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What Is Freedom of Speech?

The First Amendment of the United States Constitution guarantees the freedom of speech whereas it states:

“Congress shall make no law respecting an establishment of religion, or prohibiting the free exercise thereof; or abridging the freedom of speech, or of the press; or the right of the people peaceably to assemble, and to petition the government for a redress of grievances.”

Over the years, the United States Supreme Court has struggled to determine exactly what constitutes protected speech. Some jurists believe that freedom of speech is unconditional while others believe that the United States Constitution places limitations on speech under certain conditions. The prevailing thought is the latter; whereas it grants a person the right not to speak. For example, declining to salute the flag of the United States as in the case of West Virginia Board of Education v. Barnette, 319 U.S. 624 (1943) or to engage in symbolic speech like flag burning as in Texas v. Johnson, 491 U.S. 397 (1989); United States v. Eichman, 496 U.S. 310 (1990).

In 1989, the United States Congress passed the Flag Protection Act (18 USC § 700) which reads: “Whoever knowingly mutilates, defaces, physically defiles, burns, maintains on the floor or ground, or tramples upon any flag of the United States shall be fined under this title or imprisoned for not more than one year, or both.” There were several challenges to this act two of the seminal cases are Texas v. Johnson and United States v. Eichman. In both cases, the actors set fire to the United States Flag as a form of protest. The question posed to the United States Supreme Court: Whether or not the First Amendment right of free speech protected their actions? The Court ruled that flag burning is considered protected speech under the First Amendment.

The Court has also been called upon to decide what is not protected speech such as inciting actions that would harm others (yelling ‘fire’ in a crowded movie theater), students making obscene speech during school sponsored events, Bethel School District #43 v. Fraser, 478 U.S. 675 (1986), or to print articles in a school newspaper over the objections of the school administration, Hazelwood School District v. Kuhlmeier, 484 U.S. 260 (1988).

In Bethel v. Fraser, Fraser a male student, gave a speech during a public assembly where he nominated another male student, used an “elaborate, graphic and explicit sexual metaphor” aka “Double entendres” which means that he used words capable of two meanings: (1) obvious interpretations (2) subtle interpretation usually sexually suggestive to describe him. Fraser’s speech was as follows:

“I know a man who is firm – he’s firm in his pants, he’s firm in his shirt, his character is firm – but most [of] all, his belief in you the students of Bethel, is firm. Jeff Kuhlman is a man who takes his point and pounds it in. If necessary, he’ll take an issue and nail it to the wall. He doesn’t attack things in spurts – he drives hard, pushing and pushing until finally – he succeeds. Jeff is a man who will go to the very end – even the climax, for each and every one of you. So please vote for Jeff Kuhlman, as he’ll never come [long pause] between us and the best our school can be. He is firm enough to give it everything.”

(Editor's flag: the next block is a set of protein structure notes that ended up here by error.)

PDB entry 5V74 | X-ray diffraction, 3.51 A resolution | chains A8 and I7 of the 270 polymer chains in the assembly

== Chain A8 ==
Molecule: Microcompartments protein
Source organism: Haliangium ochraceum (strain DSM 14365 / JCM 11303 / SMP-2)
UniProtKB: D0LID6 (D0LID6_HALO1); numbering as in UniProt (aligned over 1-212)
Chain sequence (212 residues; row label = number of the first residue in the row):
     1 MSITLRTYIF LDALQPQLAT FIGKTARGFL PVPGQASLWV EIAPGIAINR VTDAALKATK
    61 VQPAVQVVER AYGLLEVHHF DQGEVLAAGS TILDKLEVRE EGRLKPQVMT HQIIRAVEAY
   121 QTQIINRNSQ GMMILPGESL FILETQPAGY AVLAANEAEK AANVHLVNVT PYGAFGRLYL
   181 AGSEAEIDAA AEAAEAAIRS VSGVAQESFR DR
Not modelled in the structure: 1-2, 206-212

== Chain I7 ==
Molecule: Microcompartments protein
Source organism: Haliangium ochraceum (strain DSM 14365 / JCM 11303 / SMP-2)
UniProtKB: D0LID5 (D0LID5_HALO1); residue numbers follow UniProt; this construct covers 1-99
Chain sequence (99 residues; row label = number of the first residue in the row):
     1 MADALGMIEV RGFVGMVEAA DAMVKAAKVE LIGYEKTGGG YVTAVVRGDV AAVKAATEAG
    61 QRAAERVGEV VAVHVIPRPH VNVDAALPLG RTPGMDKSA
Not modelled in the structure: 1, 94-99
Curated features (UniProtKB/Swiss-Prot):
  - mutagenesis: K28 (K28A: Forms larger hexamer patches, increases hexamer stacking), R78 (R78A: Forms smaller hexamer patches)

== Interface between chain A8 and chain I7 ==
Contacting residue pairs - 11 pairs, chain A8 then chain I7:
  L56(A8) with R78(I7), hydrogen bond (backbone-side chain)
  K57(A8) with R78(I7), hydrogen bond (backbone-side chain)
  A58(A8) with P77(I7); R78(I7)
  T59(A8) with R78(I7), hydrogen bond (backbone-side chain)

Fraser was suspended for two days and the father filed a lawsuit in federal District Court alleging violates of Fraser’s First Amendment right to free speech. The Court ruled in favor of Fraser. Bethel appealed. The Court of Appeals affirmed the lower court’s decision in favor of Fraser. Bethel appealed to the United States Supreme Court. The Supreme Court ruled, however, that it was appropriate for the school to prohibit the use of obscene and offensive language. Chief Justice Warren Burger concluded that the First Amendment did not prohibit schools from prohibiting vulgar and lewd speech and “it was perfectly appropriate for the school to disassociate itself to make the point to the pupils that vulgar speech and lewd conduct is wholly inconsistent with the “fundamental values” of public school education.”

In Hazelwood School District v. Kuhlmeier, journalism students in Hazelwood East High School were in the process of publishing a school-sponsored newspaper. One issue featured stories on teen pregnancy and divorce. The school’s principal thought the stories were inappropriate and prior to the publication, he deleted the two pages containing the stories without informing the journalism students. The students were upset because they had not been given the opportunity to make changes. The students felt their First Amendment rights had been violated, they filed suit in the United States District Court for the Eastern District of Missouri. The Court sided with the school, ruling that the school had the authority to remove and regulate speech they deemed appropriate. The students appealed the decision to the U.S. Court of Appeals for the Eighth Circuit. The appeals court reversed the lower court, finding that the paper was a “public forum” and that school officials could censor its content only under extreme circumstances. The school appealed the decision to the United States Supreme Court and reversed the appellate court decision ruling that a school does not have to allow student speech if it is inconsistent with the schools’ educational policy.